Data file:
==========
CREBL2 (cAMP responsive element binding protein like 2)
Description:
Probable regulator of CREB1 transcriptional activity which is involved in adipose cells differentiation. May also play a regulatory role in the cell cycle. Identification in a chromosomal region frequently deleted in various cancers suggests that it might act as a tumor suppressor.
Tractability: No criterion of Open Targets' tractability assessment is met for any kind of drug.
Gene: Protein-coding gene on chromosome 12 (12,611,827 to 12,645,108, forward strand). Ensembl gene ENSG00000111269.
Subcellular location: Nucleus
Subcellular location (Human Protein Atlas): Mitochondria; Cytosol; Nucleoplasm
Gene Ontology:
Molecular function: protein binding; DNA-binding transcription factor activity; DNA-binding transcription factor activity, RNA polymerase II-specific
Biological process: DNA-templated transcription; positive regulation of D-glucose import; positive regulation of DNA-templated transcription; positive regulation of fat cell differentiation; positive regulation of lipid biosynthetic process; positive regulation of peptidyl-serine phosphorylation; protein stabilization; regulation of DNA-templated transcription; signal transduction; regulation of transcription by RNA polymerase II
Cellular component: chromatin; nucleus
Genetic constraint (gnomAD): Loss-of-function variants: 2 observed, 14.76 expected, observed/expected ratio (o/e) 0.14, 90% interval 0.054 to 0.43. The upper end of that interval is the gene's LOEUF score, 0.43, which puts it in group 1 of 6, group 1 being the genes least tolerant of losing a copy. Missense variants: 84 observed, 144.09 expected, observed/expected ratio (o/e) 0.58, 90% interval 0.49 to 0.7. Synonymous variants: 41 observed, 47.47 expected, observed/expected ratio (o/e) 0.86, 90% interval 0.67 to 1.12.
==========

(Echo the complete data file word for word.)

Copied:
CREBL2 (cAMP responsive element binding protein like 2)
Description:
Probable regulator of CREB1 transcriptional activity which is involved in adipose cells differentiation. May also play a regulatory role in the cell cycle. Identification in a chromosomal region frequently deleted in various cancers suggests that it might act as a tumor suppressor.
Tractability: No criterion of Open Targets' tractability assessment is met for any kind of drug.
Gene: Protein-coding gene on chromosome 12 (12,611,827 to 12,645,108, forward strand). Ensembl gene ENSG00000111269.
Subcellular location: Nucleus
Subcellular location (Human Protein Atlas): Mitochondria; Cytosol; Nucleoplasm
Gene Ontology:
Molecular function: protein binding; DNA-binding transcription factor activity; DNA-binding transcription factor activity, RNA polymerase II-specific
Biological process: DNA-templated transcription; positive regulation of D-glucose import; positive regulation of DNA-templated transcription; positive regulation of fat cell differentiation; positive regulation of lipid biosynthetic process; positive regulation of peptidyl-serine phosphorylation; protein stabilization; regulation of DNA-templated transcription; signal transduction; regulation of transcription by RNA polymerase II
Cellular component: chromatin; nucleus
Genetic constraint (gnomAD): Loss-of-function variants: 2 observed, 14.76 expected, observed/expected ratio (o/e) 0.14, 90% interval 0.054 to 0.43. The upper end of that interval is the gene's LOEUF score, 0.43, which puts it in group 1 of 6, group 1 being the genes least tolerant of losing a copy. Missense variants: 84 observed, 144.09 expected, observed/expected ratio (o/e) 0.58, 90% interval 0.49 to 0.7. Synonymous variants: 41 observed, 47.47 expected, observed/expected ratio (o/e) 0.86, 90% interval 0.67 to 1.12.